The Lost Hero (The Heroes of Olympus, #1) by Rick Riordan
I’ve been waiting for the last book to be published before I started this series. With a couple weeks to go before that FINALLY happens, I figured it’s safe to get started. Book one was worth the wait! On to book 2!
I’ll give a complete series review when I’ve finished the last book, but so far so good!
Dang. What a disappointing end to an exceptionally fun series.
Is it really so hard to write a satisfying ending? The Blood of Olympus, the fifth and final book of the Heroes of Olympus series, lost its way–and not even everyone’s favorite demigods could save this book from itself. After four years of build up, everything about The Blood of Olympus felt rushed. The ending, which should have been magnificent, was forced and anticlimactic. Somewhere along the way Nico’s personal problems replaced saving the world as the main conflict the series needed to resolve, and it’s felt from front cover to back cover of The Blood of Olympus. That ending…blah. I was so disappointed.
Which is such a bummer, because up until the last book, Heroes of Olympus was so much fun!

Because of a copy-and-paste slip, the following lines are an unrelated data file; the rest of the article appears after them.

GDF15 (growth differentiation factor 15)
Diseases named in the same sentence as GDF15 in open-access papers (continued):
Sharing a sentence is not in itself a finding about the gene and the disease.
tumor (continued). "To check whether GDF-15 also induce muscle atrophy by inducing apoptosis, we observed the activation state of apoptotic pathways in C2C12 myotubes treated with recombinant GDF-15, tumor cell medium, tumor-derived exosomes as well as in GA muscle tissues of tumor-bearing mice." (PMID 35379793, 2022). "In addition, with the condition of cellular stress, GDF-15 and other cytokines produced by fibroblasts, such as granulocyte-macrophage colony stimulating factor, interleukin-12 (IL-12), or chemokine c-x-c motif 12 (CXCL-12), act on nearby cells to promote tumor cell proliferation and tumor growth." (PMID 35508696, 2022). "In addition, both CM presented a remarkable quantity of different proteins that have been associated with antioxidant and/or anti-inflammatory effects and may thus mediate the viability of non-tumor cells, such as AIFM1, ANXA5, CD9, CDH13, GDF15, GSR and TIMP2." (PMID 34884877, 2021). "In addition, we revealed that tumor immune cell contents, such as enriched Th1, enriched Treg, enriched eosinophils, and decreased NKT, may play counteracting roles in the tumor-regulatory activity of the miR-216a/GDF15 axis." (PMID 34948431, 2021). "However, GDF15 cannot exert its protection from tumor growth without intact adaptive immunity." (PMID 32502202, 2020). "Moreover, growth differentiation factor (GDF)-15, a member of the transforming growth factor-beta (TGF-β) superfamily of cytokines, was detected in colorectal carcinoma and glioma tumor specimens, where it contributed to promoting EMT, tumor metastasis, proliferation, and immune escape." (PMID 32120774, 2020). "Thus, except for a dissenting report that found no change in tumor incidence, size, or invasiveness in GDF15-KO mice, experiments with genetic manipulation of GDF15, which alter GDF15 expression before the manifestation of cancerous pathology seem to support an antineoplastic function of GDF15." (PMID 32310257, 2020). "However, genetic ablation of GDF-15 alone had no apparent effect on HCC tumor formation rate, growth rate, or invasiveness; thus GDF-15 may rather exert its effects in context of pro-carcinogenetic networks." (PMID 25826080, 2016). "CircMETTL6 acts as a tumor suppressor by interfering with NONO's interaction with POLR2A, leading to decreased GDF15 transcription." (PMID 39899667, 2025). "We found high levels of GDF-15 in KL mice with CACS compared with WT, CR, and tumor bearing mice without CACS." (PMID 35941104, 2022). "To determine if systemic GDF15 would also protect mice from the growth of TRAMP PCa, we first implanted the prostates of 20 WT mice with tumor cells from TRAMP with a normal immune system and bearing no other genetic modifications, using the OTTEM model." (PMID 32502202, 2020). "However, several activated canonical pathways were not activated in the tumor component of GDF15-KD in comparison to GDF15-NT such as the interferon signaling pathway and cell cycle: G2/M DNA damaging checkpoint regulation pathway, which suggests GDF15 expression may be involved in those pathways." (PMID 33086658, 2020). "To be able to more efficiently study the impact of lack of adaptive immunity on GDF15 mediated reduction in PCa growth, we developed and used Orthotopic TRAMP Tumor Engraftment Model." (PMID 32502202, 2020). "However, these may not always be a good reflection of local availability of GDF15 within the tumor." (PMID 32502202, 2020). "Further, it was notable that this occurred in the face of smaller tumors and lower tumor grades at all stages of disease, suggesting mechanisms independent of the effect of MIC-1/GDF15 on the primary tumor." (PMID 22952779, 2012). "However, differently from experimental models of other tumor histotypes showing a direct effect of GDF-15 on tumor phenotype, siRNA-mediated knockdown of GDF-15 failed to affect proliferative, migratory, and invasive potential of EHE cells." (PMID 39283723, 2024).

A watch out from parent to parent: In the 4th book, The House of Hades, the character Nico, who is 14, reveals that he feels same-gender attraction to Percy Jackson. He says he has had a “crush” on Percy for a long time. We learn that the reason he stays distant and keeps to himself is because of his heartache and shame. In the 5th book, Nico continues to struggle with feeling shame and guilt. He finds acceptance in the end, and he discovers he really does have a place to belong after all. He tells Percy about his feelings, and in the last few pages forms a potentially romantic friendship with another boy. The issue is treated positively, and I can appreciate that a youth reading about what goes on in Nico’s head would give them an important perspective on how someone experiencing same-gender attraction might feel. Certainly the hope is that this will help them respond with an understanding heart when they encounter a similar situation in real life. However, as I expressed in my review on The House of Hades, I feel it was presumptuous of the author to present this sensitive topic in a children’s book without giving parents a chance to discuss it with their kids first.
The Heroes of Olympus series is A LOT of fun! The last book was disappointing, but I’ll still be recommending the series to my children who are at least 11 or 12. And I’ll stay close to them as they move through so that when they get to book 4 and 5 we can have some important discussion.